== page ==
This is a question I’ve been asking myself a lot the last few days. It all started the other day on Facebook. A friend posted the comic below:
I have to say that this type of description is why I cringe at the word feminist. I cringe, because I think of the kinds of women who look down on me for the life choice I might make. It’s the look of judgement that comes from your peers as you say things like your dream job is to be a stay at home mom. It’s the look of oh the horror! It’s the moment that people, especially other women start to judge you. “What about your independence?” They ask. They envision you having to ask before spending every dime and not being knowledgeable about current events. This is the kind of behavior that made me hate the word feminist and also not feel like I was one.
What is feminism?
Feminism is a collection of movements and ideologies aimed at defining, establishing, and defending equal political, economic, cultural, and social rights for women. This includes seeking to establish equal opportunities for women in education and employment. A feminist advocates or supports the rights and equality of women.
That’s the definition according to Wikipedia. When I talk about the tenants mentioned up there, you’ll notice that I don’t sound quite so far off base. I believe that women should be able to make equal pay for equal work. I believe that women should be able to run for political office even on the highest levels. I believe that women should have the right to vote and have a say in other political decisions. I believe that women should be allowed to gain as much access to a great education as their male counterparts. What part of me isn’t feminist?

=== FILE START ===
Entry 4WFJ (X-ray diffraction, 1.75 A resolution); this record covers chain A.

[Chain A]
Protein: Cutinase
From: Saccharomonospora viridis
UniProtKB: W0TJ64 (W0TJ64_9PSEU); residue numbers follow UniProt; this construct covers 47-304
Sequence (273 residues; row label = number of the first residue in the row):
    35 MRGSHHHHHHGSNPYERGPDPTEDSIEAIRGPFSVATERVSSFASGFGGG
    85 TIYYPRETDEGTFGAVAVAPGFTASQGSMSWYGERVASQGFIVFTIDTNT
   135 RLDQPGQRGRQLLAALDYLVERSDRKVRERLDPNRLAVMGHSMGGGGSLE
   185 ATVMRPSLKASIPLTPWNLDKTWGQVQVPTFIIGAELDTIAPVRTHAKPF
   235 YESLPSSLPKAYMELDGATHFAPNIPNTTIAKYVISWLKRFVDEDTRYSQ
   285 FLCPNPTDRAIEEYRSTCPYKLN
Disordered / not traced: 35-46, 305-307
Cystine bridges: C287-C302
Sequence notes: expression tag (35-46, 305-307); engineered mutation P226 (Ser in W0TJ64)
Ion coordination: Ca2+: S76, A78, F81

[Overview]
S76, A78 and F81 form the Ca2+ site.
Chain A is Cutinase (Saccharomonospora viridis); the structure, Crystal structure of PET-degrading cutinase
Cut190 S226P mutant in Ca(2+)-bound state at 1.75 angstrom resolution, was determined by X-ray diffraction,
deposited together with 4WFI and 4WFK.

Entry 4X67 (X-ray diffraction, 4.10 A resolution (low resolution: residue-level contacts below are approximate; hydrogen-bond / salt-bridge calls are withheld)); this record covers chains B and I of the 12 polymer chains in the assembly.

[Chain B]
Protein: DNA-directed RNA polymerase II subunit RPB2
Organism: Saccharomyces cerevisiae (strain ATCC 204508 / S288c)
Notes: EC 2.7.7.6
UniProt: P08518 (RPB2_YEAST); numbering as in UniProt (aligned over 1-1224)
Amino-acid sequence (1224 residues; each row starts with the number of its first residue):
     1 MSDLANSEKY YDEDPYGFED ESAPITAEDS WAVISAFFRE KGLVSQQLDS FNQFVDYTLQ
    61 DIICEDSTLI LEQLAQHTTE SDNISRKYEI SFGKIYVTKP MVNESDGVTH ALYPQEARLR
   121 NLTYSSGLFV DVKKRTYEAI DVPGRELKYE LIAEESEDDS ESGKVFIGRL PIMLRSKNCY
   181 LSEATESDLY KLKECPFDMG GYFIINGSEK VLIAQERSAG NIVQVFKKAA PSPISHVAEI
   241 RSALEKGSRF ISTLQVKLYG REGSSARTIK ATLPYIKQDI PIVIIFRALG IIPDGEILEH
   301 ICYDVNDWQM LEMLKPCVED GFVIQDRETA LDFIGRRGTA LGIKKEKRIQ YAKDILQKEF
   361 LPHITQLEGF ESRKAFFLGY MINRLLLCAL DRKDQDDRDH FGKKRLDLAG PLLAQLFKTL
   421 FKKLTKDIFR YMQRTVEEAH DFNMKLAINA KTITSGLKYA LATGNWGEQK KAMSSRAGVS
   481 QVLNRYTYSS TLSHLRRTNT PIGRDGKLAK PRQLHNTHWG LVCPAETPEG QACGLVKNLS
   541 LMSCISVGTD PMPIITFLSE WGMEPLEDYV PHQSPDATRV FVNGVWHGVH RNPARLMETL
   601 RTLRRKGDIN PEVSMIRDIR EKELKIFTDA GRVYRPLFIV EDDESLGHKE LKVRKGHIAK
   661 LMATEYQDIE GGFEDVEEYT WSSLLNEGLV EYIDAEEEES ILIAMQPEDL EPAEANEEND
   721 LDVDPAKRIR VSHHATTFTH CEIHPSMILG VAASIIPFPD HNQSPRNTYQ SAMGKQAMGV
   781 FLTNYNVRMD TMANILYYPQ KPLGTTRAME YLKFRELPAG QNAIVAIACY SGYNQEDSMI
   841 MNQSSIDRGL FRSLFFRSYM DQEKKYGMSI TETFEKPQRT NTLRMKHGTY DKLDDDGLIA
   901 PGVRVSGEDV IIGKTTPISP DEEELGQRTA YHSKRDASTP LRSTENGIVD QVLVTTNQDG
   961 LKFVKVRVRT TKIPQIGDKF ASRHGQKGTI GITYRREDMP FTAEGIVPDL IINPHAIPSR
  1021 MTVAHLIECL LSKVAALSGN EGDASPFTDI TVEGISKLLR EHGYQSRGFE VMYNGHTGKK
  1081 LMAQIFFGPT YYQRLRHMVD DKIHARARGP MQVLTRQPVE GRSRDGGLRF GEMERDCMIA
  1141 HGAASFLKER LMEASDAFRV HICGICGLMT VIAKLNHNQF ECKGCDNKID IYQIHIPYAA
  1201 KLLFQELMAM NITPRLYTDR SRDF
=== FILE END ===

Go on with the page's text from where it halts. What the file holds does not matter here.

The part of me that isn’t feminist seems to be non-existent yet I don’t and wouldn’t identify myself as one. Why is that?
Simply put I cannot align myself with a group of people who seem to be judging my future decisions in a narrow scope. Women shouldn’t judge other women based on their decisions. We should be happy that women are allowed to make decisions that best suit their situation. We should celebrate that none of us are the same. We shouldn’t be pigeon holing each other into what any individual or group thinks is right. We shouldn’t judge each other more harshly based on a decision to not be in the workforce if that decision isn’t detrimental to the life of that individual or vis versa. Each side of the coin has pros and cons. We have complaints. We feel the grass is greener on the other side. All of that is human nature.
Let’s take time this weekend as we celebrate Easter to think about how we react to other women in our life. Are we supportive? Do we celebrate their success? Have we helped each other? I think these are truly questions that we need to be asking ourselves and we really need to rectify things if the answer is no.